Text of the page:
For nearly 30 years, many governments have acknowledged education as an important element in national and global efforts to combat climate change and for setting the stage for a sustainable future. As with the original U.N. climate treaty of 1992, it is even included in an article of the landmark 2015 Paris Agreement along with such interlocking issues as training and access to information.
Yet despite this understanding and many inspiring examples of projects and best practice—often led by determined NGOs and passionate teachers—climate literacy often remains on the fringes of education systems, if it is there at all. Could this all change in 2021—the year when governments everywhere are supposed to ratchet up ambition on climate action?
Growing momentum for climate education
There is certainly real momentum building across the globe toward a strong outcome on climate education and environmental literacy with less than seven months to go until the next U.N. climate conference (COP26) in Glasgow, Scotland in November.
This momentum is coming in large part from a new and refreshing aligning of diverse interests committed to stepped up ambition on climate education now and over the years to come spearheaded by groups such as EARTHDAY.ORG and Save our Future.
In the past six to 12 months, teachers, labor organizations, youths, women’s and justice groups, researchers, and environmentalists have joined forces under unique alliances to demand quality and compulsory climate education for all.
These movements now represent hundreds of millions of people from almost every corner of the Earth and are growing daily. A recent Brookings report, “Unleashing the creativity of teachers and students to combat climate change: An opportunity for global leadership,” highlights the power of this moment, noting the diverse coalitions of actors across the globe interested and ready to scale successful climate literacy approaches.
The immediate focus over the coming weeks—that builds on Earth Day 2021 week’s Teach4thePlanet manifesto of close to 33 million unionized teachers under Education International and on the recent UNESCO World Conference on Education for Sustainable Development—is catalyzing action among education ministers.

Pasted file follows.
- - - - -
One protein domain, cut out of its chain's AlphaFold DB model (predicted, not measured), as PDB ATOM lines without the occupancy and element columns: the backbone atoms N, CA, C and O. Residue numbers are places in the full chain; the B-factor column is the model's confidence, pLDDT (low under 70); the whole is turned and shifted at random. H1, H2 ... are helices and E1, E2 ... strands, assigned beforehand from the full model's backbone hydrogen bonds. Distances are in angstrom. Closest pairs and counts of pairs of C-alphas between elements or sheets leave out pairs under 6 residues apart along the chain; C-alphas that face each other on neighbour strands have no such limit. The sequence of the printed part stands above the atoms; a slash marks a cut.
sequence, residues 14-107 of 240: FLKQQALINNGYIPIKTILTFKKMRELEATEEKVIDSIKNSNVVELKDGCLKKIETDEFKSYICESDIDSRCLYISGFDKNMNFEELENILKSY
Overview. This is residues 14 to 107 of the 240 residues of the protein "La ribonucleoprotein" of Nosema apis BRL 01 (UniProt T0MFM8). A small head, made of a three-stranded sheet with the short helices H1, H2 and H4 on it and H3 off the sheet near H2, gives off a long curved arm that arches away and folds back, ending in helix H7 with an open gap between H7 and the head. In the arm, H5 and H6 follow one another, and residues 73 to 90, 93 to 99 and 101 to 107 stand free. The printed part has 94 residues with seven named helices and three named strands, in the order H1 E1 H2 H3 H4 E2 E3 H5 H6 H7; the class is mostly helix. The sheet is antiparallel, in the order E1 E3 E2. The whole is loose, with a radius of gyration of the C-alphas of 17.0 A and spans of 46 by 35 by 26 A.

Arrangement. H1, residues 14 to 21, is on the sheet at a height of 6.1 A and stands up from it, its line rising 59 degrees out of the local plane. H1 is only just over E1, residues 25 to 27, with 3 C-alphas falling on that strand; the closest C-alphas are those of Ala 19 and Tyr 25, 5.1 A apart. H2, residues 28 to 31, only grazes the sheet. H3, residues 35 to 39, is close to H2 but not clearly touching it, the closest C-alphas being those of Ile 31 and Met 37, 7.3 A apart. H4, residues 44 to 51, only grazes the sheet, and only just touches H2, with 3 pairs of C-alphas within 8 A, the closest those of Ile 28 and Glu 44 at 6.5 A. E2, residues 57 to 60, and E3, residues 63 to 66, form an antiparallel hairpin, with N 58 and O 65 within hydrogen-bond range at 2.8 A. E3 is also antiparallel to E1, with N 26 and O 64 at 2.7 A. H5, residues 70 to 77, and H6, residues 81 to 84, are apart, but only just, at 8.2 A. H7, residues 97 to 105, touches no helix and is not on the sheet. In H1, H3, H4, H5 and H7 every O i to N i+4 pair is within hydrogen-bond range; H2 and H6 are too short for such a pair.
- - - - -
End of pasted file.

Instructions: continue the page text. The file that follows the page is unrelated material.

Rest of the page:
While they are not perhaps directly responsible for the outcomes of climate and environmental agreements, their determination and political influence will be crucial for their environment and foreign affairs colleagues who are responsible and in determining their national curricula.
The next big opportunity to do this is the G-20 Education Ministers’ Meeting 2021 in Sicily later this month under the Italian G-20 presidency.
In a statement to the ministers and the G-20 published this week, these alliances have joined hands to say that quality climate education is also linked to strong civic engagement and key to better decisionmaking by governments, the creation of green jobs, and the building of a stronger and more sustainable 21st century economy.
The statement recognizes the importance of efforts by governments focused on renewable energies and the electrification of transportation systems—these efforts, along with smarter more efficient buildings and the greening of financial flows, will be crucial to realizing the aims of the Paris Agreement.
But it also states that without the behavioral and cultural change made possible through climate education and environmental literacy, the long-term goal of “net zero” carbon emissions by 2050 (a target widely regarded as the safety line) will be tough to realize—if not impossible. This point was corroborated in a recent Proceedings of the National Academy of Sciences paper by scientists from close to 20 research centers.
Research suggests, for example, that individual behavior changes around food and waste, agriculture, transport, and heating can reduce emissions by 20-37 percent—vital reductions for the world to keep climate change in check and within science-based safety limits, the statement argues.
Support for action by COP26 is emerging everywhere. Guy Ryder, the director-general of the U.N.’s International Labor Organization, for example wrote on Earth Day 2021 that “The effects of climate change will alter the structure of employment. New jobs and new job families will emerge, others will disappear or become unsustainable, and enterprises will have to find ways to organize work and production differently.”
“We need to prepare the youth for this changing world. Environmental education can empower students to solve the climate crisis and develop the skills, optimism and resolve to lead the environmental movement of tomorrow,” he added.
The good news is that some governments also agree. These include countries like Argentina, the Maldives, and Italy—the co-host with the United Kingdom of COP26.
In 2019 the then education minister surprised the world by announcing compulsory climate education in Italy’s school systems. This week Italy is scheduled to announce how this will be done through its ecological transition policy for education.
While the U.K. has not been so public on the issue, Dame Karen Pierce who is the British ambassador to the United States, said on Earth Day 2021 that “We really need everybody to be using all their brain power and all their potential to work out how to mitigate the effects and how to adapt (to climate change), in the most innovative, creative and sustainable ways possible. One way or another, we need to find a way to embed this in the next generation.”
With less than seven months to go to COP26, everyone everywhere who cares about our planet and the young people who will inherit it needs to voice their support for stepped-up quality climate education for all.
Almost 30 years of waiting is three decades too long. Later this month and then again in November, let us hope that governments make the bold decisions to show us all—and especially young people—that it was worth the wait.